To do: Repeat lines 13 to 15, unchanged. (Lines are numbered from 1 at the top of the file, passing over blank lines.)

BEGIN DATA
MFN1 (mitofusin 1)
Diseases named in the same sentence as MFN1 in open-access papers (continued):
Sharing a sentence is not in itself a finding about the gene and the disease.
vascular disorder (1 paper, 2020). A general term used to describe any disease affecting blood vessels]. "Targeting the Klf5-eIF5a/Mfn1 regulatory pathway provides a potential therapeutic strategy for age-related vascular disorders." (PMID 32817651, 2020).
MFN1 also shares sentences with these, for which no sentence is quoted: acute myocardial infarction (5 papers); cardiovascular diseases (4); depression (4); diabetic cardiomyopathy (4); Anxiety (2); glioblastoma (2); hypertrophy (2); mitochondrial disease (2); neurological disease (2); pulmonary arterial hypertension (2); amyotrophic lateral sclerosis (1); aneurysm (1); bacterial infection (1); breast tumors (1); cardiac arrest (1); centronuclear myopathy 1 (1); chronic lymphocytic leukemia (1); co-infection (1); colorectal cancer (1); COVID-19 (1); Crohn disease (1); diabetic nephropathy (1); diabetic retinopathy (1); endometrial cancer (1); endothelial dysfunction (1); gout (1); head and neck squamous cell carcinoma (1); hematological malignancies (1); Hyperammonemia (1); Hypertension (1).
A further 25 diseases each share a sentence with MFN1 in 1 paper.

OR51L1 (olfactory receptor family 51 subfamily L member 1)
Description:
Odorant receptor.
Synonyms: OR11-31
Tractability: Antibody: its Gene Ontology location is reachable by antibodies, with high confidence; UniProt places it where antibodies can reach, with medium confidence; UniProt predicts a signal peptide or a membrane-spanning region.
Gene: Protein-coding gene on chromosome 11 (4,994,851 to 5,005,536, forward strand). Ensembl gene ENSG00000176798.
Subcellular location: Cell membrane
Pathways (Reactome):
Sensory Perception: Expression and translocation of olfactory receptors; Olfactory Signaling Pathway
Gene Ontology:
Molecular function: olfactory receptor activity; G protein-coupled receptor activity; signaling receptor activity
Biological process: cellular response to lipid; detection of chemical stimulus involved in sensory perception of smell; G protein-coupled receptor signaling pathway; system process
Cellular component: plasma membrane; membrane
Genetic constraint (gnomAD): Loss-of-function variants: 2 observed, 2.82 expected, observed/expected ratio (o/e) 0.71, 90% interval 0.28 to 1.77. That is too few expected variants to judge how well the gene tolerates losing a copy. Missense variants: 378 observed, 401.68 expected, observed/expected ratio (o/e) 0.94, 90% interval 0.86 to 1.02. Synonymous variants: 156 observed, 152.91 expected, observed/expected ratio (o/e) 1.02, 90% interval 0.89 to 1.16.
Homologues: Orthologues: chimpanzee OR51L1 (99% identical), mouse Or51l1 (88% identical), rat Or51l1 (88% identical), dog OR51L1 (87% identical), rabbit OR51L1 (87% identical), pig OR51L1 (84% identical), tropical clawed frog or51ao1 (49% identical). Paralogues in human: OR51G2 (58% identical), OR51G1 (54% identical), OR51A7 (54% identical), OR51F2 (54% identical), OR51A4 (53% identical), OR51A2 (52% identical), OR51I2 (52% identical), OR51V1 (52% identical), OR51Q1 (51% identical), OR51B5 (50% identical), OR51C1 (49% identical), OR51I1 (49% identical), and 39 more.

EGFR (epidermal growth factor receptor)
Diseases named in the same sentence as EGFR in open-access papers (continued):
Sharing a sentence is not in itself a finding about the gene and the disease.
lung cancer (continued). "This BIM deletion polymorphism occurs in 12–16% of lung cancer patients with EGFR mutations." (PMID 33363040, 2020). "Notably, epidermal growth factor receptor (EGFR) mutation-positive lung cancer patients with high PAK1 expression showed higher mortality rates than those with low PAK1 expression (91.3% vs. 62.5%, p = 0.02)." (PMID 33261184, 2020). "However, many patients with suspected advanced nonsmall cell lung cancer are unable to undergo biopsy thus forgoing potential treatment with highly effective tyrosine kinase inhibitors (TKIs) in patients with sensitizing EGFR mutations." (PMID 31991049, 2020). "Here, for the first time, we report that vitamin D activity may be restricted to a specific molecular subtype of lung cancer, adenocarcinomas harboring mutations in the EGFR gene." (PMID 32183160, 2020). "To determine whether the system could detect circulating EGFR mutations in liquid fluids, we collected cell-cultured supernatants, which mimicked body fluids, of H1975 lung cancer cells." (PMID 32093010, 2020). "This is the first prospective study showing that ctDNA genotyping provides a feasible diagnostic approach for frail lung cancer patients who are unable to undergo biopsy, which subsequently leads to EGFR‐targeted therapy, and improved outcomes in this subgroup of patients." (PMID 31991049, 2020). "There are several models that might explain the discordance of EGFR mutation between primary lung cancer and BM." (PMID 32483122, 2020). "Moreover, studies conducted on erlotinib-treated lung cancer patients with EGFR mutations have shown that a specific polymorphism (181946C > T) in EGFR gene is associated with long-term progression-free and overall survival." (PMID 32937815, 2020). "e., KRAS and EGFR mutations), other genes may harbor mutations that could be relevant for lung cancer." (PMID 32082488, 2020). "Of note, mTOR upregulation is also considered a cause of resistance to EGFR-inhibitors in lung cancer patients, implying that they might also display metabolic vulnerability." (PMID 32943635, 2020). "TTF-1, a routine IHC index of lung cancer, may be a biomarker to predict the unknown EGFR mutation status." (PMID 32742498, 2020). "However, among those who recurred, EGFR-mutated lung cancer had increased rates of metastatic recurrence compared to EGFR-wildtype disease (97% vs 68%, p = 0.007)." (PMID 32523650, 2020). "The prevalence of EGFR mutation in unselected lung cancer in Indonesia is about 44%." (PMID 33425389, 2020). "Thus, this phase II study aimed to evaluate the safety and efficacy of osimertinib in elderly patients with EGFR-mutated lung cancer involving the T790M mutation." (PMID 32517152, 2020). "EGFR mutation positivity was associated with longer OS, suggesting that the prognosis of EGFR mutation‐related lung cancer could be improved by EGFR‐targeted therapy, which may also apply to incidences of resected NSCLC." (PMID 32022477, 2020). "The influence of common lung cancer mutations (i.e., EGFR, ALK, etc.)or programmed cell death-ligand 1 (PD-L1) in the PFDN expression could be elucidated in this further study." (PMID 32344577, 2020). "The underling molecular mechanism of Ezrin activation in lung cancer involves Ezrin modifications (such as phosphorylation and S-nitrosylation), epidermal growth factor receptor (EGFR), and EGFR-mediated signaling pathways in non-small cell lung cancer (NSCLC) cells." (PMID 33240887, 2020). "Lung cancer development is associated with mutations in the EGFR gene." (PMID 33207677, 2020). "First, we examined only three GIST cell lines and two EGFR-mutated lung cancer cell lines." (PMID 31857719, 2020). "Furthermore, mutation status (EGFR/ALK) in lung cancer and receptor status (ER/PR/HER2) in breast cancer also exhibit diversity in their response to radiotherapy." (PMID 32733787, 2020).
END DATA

Subcellular location: Cell membrane
Pathways (Reactome):
Sensory Perception: Expression and translocation of olfactory receptors; Olfactory Signaling Pathway